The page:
Development of the PROMIS® Social Motivations for Smoking Item Banks

Published In: Nicotine and Tobacco Research, v. 16, suppl. 3, Sep. 2014, p. S241-S249

Posted on RAND.org on August 22, 2014

by Joan S. Tucker, William G. Shadel, Maria Orlando Edelen, Brian D. Stucky, Megan Kuhfeld, Mark Hansen, Li Cai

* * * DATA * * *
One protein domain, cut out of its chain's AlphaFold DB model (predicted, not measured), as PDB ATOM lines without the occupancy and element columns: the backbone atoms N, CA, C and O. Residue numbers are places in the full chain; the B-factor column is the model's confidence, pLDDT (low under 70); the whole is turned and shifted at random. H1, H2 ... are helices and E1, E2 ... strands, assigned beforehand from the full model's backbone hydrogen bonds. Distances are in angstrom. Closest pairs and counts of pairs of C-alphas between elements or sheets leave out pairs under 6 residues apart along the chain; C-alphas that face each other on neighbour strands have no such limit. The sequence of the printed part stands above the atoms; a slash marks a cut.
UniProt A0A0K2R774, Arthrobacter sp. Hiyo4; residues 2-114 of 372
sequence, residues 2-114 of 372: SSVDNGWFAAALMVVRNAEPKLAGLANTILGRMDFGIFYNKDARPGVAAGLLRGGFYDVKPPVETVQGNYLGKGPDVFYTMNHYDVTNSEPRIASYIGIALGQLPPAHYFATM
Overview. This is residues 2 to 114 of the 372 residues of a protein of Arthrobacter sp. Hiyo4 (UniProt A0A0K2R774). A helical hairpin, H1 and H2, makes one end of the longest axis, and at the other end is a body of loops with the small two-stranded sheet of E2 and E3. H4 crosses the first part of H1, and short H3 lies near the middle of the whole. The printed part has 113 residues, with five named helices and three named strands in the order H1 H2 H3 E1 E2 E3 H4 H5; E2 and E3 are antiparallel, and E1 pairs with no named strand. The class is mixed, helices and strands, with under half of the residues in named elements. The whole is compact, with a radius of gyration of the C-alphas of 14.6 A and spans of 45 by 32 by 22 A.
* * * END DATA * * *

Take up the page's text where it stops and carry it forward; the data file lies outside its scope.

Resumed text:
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INTRODUCTION: Smoking behavior is influenced by social motivations such as the expected social benefits of smoking and the social cues that induce craving. This paper describes development of the PROMIS® Social Motivations for Smoking item banks, which will serve to standardize assessment of these social motivations among daily and nondaily smokers. METHODS: Daily (N = 4,201) and nondaily (N =1,183) smokers completed an online survey. Item factor analyses, item response theory analyses, and differential item functioning analyses were conducted to identify a unidimensional set of items for each group. Short forms (SFs) and computer adaptive tests (CATs) were evaluated as tools for more efficiently assessing this construct. RESULTS: A total of 15 items were included in the item banks (9 items common to daily and nondaily smokers, 3 unique to daily, 3 unique to nondaily). Scores based on full item banks are highly reliable (reliability = 0.90–0.91). Additionally, the item banks are strongly unidimensional and perform similarly across gender, age, and race/ethnicity groups. A fixed SF for use with both daily and nondaily smokers consists of 4 items (reliability = 0.80). Results from simulated CATs showed that, on average, fewer than 5 items are needed to assess this construct with adequate precision using the item banks. CONCLUSIONS: A new set of items has been identified for assessing the social motivations for smoking in a reliable, standardized manner for daily and nondaily smokers. In addition to using the full item banks, efficient assessment can be achieved by using SFs, employing CATs, or selecting items tailored to specific research or clinical purposes.

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